For Charles "Chas" Freeman, the Chas Freeman controversy is over. But
for the Obama administration, it may just be beginning.
If you were unaware of the controversy over the appointment of Mr.
Freeman to be director of the National Intelligence Council, it's
probably not your fault. The New York Times, the Washington Post, and
most of the rest of the "mainstream" media didn't report there was a
controversy until March 10, the day Mr. Freeman withdrew.
Typically, the head of the National Intelligence Council has at least
some intelligence experience. Mr. Freeman had none. But he was career
diplomat who was ambassador to Saudi Arabia from 1989 to 1992, and was
an assistant secretary of defense in the first Clinton administration.
The major part of the controversy over Mr. Freeman was what he has done
since leaving government service. Since 1997 he's been head of the
Middle East Policy Council, a lobbying group funded chiefly by Saudi
Arabia. And since 2004 he's served on the board of the China National
Offshore Oil Corp., a company owned chiefly by the Chinese government.
It isn't a good idea to have a key slot in the Intelligence Community
filled by someone who's been in the pay of two unfriendly foreign
The other part of the controversy has to do with what Mr. Freeman's
supporters call his "outspokenness." He has been vociferous in his
condemnation of Israel and of Israel's supporters in the United States.
And in a 2006 email, he had this to say about the Chinese government's
crushing of the "Democracy Movement" protesters in Tiananmen square in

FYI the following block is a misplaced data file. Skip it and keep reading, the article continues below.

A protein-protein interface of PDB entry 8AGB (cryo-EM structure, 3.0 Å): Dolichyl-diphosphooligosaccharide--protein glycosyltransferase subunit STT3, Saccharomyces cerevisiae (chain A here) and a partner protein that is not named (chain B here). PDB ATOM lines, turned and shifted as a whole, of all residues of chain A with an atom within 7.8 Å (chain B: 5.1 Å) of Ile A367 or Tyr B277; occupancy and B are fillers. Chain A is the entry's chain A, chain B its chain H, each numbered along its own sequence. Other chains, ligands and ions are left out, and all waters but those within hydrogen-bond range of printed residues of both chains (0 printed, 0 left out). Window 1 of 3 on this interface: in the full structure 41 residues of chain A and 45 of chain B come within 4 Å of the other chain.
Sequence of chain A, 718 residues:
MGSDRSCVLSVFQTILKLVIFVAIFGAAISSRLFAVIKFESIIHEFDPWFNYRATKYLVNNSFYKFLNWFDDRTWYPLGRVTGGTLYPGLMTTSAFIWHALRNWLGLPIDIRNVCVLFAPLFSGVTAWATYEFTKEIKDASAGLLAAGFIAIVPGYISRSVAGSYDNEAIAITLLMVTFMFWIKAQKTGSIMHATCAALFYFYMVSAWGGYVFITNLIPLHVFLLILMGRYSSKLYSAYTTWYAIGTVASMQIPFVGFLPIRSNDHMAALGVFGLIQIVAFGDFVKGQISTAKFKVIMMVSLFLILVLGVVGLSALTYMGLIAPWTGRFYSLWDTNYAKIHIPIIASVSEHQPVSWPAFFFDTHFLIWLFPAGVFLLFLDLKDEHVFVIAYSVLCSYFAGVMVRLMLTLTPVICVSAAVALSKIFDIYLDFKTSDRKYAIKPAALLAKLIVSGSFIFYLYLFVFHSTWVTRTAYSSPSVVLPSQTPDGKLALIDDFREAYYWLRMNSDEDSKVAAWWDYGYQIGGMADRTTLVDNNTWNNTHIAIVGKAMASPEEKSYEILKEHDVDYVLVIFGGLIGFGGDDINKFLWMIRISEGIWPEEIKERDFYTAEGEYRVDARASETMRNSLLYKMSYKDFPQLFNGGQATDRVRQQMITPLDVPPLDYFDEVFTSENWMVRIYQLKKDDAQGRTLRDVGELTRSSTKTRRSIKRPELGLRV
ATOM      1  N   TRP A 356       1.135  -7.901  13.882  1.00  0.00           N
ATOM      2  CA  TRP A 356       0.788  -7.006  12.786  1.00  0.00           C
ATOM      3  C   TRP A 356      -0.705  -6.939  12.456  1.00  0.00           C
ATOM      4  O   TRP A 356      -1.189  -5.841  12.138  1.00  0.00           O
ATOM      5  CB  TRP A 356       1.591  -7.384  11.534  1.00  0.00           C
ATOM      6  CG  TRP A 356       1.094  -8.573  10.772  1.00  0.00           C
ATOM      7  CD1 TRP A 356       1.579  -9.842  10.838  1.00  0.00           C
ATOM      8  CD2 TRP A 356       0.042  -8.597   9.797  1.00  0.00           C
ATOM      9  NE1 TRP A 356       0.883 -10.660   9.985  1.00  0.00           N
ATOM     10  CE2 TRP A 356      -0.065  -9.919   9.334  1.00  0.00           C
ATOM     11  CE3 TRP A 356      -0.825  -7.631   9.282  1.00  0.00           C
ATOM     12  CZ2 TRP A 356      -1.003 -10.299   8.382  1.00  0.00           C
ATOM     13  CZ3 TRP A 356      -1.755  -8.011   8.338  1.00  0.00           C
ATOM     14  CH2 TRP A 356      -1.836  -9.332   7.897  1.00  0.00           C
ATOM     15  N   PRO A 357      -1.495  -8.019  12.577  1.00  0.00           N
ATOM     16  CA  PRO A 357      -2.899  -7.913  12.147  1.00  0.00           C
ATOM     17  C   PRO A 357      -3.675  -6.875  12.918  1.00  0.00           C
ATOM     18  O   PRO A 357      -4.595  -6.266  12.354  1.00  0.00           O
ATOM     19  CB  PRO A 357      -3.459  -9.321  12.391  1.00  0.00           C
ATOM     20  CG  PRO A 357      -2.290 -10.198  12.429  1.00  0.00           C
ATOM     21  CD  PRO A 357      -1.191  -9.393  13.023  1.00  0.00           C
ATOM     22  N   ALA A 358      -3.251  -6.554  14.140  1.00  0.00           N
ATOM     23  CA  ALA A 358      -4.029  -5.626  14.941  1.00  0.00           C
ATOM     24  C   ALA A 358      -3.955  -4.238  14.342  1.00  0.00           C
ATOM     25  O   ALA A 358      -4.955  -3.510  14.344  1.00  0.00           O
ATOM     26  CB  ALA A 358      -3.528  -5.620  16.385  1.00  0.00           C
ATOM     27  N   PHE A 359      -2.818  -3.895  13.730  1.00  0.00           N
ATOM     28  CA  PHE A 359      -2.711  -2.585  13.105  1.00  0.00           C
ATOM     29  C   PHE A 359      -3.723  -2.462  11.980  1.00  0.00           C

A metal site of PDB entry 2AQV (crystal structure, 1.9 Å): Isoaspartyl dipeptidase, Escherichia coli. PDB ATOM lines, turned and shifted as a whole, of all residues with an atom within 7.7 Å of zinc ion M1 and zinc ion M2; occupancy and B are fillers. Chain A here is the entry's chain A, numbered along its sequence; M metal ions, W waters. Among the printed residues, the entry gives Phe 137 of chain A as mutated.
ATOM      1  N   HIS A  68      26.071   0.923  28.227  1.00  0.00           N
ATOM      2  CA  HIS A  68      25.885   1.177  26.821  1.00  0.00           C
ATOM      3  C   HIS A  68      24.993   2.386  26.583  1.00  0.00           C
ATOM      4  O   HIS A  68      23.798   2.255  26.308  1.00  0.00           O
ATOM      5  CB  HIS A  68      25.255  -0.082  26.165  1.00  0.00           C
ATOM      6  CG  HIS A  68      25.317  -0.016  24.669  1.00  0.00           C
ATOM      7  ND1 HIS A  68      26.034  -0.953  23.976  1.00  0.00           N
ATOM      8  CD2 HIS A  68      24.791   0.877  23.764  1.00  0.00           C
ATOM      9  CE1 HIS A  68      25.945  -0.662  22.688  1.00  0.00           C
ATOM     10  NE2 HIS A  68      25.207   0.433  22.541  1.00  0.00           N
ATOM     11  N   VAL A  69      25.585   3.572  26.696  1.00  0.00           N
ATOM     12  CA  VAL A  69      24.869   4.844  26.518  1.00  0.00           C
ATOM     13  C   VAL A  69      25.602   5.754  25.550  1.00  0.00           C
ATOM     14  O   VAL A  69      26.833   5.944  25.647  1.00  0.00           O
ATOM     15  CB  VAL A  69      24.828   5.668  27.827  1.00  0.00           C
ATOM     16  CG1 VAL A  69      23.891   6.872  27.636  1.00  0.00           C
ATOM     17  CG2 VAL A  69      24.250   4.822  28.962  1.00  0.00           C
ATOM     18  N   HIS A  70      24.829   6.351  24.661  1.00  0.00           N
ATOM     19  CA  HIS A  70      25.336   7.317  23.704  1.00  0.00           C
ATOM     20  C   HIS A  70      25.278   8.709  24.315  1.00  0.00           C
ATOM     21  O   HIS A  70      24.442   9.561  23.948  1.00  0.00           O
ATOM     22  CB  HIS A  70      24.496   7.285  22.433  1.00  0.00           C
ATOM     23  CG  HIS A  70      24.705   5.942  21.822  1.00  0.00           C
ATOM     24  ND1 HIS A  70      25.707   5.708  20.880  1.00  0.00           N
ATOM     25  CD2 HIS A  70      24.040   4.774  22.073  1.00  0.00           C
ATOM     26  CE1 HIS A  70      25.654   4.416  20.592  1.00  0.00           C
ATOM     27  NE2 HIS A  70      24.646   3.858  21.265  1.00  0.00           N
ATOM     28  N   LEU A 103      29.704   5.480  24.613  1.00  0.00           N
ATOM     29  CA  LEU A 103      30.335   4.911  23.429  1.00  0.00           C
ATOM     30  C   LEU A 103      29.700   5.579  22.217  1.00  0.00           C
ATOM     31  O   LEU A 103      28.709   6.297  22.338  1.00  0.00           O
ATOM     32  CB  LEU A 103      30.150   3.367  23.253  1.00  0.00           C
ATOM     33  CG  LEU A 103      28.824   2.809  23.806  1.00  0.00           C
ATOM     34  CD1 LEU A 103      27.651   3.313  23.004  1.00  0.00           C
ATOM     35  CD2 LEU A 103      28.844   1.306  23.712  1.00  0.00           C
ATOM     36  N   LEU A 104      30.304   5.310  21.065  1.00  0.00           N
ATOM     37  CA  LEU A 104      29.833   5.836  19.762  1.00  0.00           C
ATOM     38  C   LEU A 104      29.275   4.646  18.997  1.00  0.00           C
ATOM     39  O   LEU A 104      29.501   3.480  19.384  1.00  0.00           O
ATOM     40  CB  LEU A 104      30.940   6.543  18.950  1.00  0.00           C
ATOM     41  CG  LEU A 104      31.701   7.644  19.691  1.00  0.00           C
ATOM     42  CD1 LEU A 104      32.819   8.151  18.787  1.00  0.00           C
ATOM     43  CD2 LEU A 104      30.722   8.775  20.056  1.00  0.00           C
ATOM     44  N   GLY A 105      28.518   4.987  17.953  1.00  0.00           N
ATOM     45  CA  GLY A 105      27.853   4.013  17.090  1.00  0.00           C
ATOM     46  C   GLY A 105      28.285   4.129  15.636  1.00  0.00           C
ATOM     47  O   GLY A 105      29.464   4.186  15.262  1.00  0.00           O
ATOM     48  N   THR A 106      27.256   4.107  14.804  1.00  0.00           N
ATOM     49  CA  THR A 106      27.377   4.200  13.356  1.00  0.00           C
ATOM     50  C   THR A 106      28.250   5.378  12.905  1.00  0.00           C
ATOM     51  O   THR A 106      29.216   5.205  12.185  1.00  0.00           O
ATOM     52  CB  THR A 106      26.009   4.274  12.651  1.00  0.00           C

"I do not believe it is acceptable for any country to all the heart of
its national capital to be occupied by dissidents intent on disrupting
the normal functions of government...I thus share the hope of the
majority in China that no Chinese government will repeat the mistakes of
Zhao Ziyang's dilatory tactics of appeasement in dealing with domestic
protesters in China."
Mr. Freeman's "outspokenness" was on display in his withdrawal
"The tactics of the Israel lobby plumb the depths of dishonor and
indecency and include character assassination, selective misquotation,
the willful distortion of the record, the fabrication of falsehoods, and
the utter disregard for truth. The aim of this Lobby is to control the
policy process through the exercise of a veto over the appointment of
people who dispute the wisdom of its views."
In an editorial March 12, the Washington Post noted the American Israel
Public Affairs Committee took no position on the Freeman nomination, and
that he was done in chiefly by the opposition of House Speaker Nancy
Pelosi, who objected to his support for the crushing of Chinese
"Crackpot tirades such as his have always had an eager audience here and
around the world," the Post noted. "The real question is why an
administration that says it aims to depoliticize U.S. intelligence
estimates would have chosen such a man to oversee them."
Indeed. I was among those pleased when President Obama selected Admiral
Dennis Blair to be the Director of National Intelligence. Though he had
no intelligence experience, he'd commanded the U.S. Pacific Fleet, and
had been a Rhodes scholar. But Mr. Blair's selection of Mr. Freeman and
his lack of awareness of the opposition to Mr. Freeman building on
Capitol Hill raise questions about Mr. Blair's fitness for the job he
Another Blair pick heightens those concerns. He's named former CIA
Director John Deutch to a panel to review spy satellite programs. Mr.
Deutch lost his job and his security clearances in 1996 when agency
officials discovered he was storing classified materials on his home
computers, despite repeated warnings they could be intercepted via the
So we have a Director of National Intelligence with no intelligence
experience and demonstrably poor judgment, and a CIA director, Leon
Panetta, who also has no intelligence experience. There are places
where on the job training is not appropriate.